By Al Winzerling
Senior dogs don’t seem to whine, complain or tell us about their aches and pains, so it’s helpful to know what signs to watch for.
Here are some of the more obvious ones: hearing loss, vision loss, slowing down, not as quick to respond to commands, frequent bathroom breaks or accidents, weight gain, loss of appetite, lumps or abnormal growths, skin/coat deterioration and bad breath. These things usually happen slowly over time and may not be as noticeable, or they can appear overnight. One thing that is certain is all of these signs of aging appear in human beings, just in a different time frame than in our beloved four-legged companions.
While these are all normal signs of aging, how we deal with them may not be at all similar. For example, when is the last time you heard your dog complain? And what about the older generation of humans, including me? It is easy to get caught up in comparing age-related problems. “My wart is bigger than yours,” “My hearing is worse than yours,” “What’s that you say?” “I have to make another trip to the rest room,” and many more.
Our dogs seem to take all of these aging quirks in stride and carry on just in a more modified, rational, measured manner. They don’t seem to mind asking for help to perform certain tasks. Likewise, we have to be able to deal with our canine’s aging much the same as we will have to deal with ours. We may not be able to walk as far or as fast as we used to, but we still enjoy getting out for a stroll. It may be harder to get in and out of our vehicle, just as my older dog now needs a boost to get up in our car, but once they’re in, they still enjoy the ride.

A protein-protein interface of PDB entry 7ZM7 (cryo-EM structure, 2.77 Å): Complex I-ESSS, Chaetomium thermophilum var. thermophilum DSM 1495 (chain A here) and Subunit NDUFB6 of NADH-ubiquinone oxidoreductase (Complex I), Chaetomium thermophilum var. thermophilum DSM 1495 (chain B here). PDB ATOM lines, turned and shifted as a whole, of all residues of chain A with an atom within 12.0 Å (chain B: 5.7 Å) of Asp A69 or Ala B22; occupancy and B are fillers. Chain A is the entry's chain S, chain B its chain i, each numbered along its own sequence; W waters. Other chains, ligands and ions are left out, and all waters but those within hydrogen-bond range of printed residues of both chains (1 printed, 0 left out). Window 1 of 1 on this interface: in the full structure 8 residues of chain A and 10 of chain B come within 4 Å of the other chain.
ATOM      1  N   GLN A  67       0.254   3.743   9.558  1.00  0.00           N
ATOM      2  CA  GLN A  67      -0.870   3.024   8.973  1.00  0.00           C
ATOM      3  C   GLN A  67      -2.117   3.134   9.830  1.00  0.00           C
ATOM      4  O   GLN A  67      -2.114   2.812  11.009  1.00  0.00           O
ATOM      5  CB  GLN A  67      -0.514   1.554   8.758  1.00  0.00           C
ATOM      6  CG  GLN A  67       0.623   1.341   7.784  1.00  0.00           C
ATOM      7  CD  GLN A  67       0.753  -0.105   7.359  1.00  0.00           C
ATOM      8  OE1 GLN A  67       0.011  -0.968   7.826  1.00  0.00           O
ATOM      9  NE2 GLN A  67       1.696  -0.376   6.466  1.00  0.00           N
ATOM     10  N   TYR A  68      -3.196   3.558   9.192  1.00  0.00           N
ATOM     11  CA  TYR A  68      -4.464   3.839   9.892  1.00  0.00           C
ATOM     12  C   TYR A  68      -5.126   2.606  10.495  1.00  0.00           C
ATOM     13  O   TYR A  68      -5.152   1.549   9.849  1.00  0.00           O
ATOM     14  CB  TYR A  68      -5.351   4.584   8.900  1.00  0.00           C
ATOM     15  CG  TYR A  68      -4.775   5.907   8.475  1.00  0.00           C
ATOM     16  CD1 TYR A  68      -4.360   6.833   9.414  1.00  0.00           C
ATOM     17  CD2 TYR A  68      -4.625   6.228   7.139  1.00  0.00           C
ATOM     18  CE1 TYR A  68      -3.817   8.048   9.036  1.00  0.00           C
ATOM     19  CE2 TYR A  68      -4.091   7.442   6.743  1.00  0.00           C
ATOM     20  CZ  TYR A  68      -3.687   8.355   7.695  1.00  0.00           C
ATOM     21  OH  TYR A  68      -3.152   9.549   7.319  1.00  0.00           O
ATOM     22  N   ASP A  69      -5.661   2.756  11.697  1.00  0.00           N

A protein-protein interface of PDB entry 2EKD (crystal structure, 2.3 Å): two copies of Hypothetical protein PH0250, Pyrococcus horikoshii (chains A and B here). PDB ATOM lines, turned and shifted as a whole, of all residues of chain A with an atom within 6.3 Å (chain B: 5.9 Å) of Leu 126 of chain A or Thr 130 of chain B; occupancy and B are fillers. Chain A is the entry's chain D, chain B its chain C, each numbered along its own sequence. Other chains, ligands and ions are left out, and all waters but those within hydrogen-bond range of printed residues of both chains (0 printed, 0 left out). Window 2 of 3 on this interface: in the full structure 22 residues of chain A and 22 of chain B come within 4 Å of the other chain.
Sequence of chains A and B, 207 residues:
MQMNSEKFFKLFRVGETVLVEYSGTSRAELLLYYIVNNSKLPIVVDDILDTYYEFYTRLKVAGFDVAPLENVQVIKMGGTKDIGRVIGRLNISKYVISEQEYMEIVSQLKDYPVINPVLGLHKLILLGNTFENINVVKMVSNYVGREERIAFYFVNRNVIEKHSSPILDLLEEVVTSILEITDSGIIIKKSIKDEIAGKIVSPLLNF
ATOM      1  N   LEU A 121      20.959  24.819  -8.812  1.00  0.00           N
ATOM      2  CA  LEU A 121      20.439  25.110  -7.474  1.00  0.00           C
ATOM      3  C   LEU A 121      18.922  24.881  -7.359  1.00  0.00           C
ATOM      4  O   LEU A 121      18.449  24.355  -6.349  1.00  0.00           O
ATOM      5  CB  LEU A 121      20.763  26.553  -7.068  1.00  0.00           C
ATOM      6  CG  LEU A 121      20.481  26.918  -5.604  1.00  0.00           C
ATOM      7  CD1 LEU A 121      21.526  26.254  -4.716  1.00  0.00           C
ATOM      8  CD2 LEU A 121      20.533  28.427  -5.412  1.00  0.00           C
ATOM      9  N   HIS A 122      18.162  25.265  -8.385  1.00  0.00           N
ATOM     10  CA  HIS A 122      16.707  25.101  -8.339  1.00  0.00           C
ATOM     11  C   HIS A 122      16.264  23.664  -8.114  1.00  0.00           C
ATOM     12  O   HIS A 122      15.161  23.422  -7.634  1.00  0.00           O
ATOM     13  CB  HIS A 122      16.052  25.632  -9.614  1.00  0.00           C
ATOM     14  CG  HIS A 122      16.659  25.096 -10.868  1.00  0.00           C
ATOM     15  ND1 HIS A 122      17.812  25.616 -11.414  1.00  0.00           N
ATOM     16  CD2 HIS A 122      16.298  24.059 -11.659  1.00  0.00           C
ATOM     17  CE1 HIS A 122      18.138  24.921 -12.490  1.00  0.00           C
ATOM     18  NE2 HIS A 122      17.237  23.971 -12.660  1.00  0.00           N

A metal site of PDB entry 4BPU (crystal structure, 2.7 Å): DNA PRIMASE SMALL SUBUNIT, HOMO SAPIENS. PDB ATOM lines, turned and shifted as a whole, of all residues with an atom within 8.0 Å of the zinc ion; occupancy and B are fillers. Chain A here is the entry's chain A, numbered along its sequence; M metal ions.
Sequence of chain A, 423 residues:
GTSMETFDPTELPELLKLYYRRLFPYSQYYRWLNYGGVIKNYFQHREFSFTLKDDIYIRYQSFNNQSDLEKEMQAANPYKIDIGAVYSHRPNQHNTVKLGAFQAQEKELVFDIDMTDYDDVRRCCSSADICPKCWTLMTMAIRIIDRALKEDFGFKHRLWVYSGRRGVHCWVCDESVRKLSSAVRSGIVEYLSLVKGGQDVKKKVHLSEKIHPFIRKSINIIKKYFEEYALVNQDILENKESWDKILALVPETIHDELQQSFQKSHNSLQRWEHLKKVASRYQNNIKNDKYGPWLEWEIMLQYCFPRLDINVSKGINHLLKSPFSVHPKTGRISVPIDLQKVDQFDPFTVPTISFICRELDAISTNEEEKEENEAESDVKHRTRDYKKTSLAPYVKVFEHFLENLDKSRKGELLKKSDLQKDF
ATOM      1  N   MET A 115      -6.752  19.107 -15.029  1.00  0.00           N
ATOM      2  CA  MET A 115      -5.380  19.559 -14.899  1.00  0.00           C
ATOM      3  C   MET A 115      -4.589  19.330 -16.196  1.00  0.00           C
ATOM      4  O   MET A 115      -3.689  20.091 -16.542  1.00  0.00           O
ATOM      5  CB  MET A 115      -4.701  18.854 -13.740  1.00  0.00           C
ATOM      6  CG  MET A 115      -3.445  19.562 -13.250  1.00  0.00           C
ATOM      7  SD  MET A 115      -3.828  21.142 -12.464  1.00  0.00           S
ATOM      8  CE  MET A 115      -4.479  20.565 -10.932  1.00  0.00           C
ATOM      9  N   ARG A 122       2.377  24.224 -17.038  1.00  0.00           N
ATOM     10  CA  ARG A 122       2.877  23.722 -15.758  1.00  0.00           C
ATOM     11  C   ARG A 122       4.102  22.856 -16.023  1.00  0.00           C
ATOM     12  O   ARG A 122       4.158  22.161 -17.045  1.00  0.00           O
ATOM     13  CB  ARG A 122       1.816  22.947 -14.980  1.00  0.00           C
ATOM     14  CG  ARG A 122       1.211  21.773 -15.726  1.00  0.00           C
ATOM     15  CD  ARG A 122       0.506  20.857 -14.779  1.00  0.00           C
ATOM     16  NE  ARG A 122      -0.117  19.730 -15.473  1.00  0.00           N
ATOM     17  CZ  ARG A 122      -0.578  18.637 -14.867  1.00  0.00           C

What can we learn about aging from our canine companions? Acceptance, humility and a good attitude. After all, we are in the same boat or dog house. We can also choose to decline the experience and act like the human beings we are. Or we can observe our dogs for insight, provide loyalty and move forward with a dog-like attitude.
Al Winzerling is an LPCHS Board member. Reach him at firstname.lastname@example.org.